We have seen this before, with one example being SuccessFactors. They spelled out their customer unit economics in their S-1 filing in 2007 and went public with good customer unit economics and large losses because they were investing in growth. In 2008, their stock dropped significantly and later regained a lot of the lost value prior to being acquired by SAP.
Public market investors’ understanding of the recurring revenue model, good customer unit economics and appreciating smart growth with losses has grown since Salesforce.com went public in the mid 2000s, but there may be many new investors who don’t have experience with the business model yet and may cause a flight to safety with profitable cloud companies but not necessarily a flight to quality.
Alex’s take: Years ago, an executive from a newly public company called me after their firm got beat up in earnings to explain how SaaS companies invest (i.e. lose money) in the short term to build long-term, high-margin recurring revenue. Happily, I was already read-in, but we do live in very different times today, at least in terms of the market’s familiarity with SaaS economics.
Crunchbase News: Later in our conversation, we discussed cloud and SaaS multiples returning to more historically normal levels. What levels would you consider to be normal?
Matt Holleran: At the peak this summer, companies on the BVP Nasdaq Emerging Cloud Index were trading at an average of 12x forward revenue. The historical norms are closer to 6-8x. The Index is trading at 10x today on average. 8x on average is probably a reasonable valuation multiple. With 22% average revenue growth for the Top 25 cloud companies by market capitalization expected in 2020, these companies could grow into their current average revenue multiples within a year.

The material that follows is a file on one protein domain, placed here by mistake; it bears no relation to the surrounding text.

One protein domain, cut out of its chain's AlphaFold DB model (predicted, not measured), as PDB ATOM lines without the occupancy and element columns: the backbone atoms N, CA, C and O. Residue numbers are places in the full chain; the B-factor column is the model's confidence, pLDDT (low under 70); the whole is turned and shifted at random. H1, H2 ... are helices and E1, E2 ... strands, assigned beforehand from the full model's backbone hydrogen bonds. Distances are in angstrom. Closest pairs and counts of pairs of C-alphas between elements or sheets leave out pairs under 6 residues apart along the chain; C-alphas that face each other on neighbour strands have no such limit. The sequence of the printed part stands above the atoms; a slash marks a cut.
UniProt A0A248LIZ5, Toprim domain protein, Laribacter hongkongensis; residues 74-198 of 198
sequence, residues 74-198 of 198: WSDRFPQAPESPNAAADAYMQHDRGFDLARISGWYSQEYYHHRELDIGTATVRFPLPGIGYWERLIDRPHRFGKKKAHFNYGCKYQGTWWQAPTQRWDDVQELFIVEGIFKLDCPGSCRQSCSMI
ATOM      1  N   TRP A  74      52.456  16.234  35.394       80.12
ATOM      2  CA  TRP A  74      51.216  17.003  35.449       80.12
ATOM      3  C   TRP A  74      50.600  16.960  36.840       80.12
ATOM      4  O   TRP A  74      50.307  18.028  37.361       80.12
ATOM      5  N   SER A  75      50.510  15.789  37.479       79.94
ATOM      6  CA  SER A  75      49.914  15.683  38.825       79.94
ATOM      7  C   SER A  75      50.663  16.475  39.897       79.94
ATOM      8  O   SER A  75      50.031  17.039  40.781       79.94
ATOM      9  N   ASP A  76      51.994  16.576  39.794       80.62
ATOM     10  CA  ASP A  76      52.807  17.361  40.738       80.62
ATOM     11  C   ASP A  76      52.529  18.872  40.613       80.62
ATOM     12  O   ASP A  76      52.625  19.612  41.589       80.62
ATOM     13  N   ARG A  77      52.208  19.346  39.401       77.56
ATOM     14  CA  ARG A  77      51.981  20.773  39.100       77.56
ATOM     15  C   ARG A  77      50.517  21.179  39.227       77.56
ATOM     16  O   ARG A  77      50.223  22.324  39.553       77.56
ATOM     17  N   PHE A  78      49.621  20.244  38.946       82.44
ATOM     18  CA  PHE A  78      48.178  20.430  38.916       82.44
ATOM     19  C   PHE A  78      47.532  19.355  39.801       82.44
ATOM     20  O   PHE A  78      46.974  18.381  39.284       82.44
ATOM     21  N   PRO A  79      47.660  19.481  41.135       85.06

Alex’s take: We’ve touched on this idea before. If SaaS stocks held their value flat for a few quarters, revenue multiples would compress as the companies continued to grow.
Now, let’s wrap with a short note on the IPO window and a sports analogy.
Crunchbase News: We discussed how the SaaS and cloud IPO window may be closed for all but the best companies, why is that?
Matt Holleran: I think buyers will take a wait and see approach, wondering if the cloud market still has farther to fall. Similarly, cloud companies and their boards will make the calculation that it might be better to stay on the sidelines and wait it out. The market leaders targeting large global markets, serving meaningful titles with great customer unit economics will be able to come public if they choose to or they will access private capital until they think the time is right.
Alex’s take: If your current valuation is too rich for public-market multiples to be palatable today, and your most-recent investor wants a return, your IPO is a ways out.
Crunchbase News: Finally, you remain bullish on the SaaS transformation that we’ve seen in the software over the past few decades. Stretching ourselves to a baseball analogy, what inning are we in today?
Matt Holleran: I’d say we’re still in the fourth inning. End customers realize the business value of deploying cloud applications and appreciate the recurring revenue business model as much as companies and their investors. The horizontal cloud application market is expanding globally across the small, medium, large, and enterprise markets. The vertical cloud business application market is also now a global market across many customer size segments. The global scale of these horizontal and vertical markets is creating the opportunity for more entrepreneurs to build global category leaders that can become public scale companies.
Illustration: Li-Anne Dias.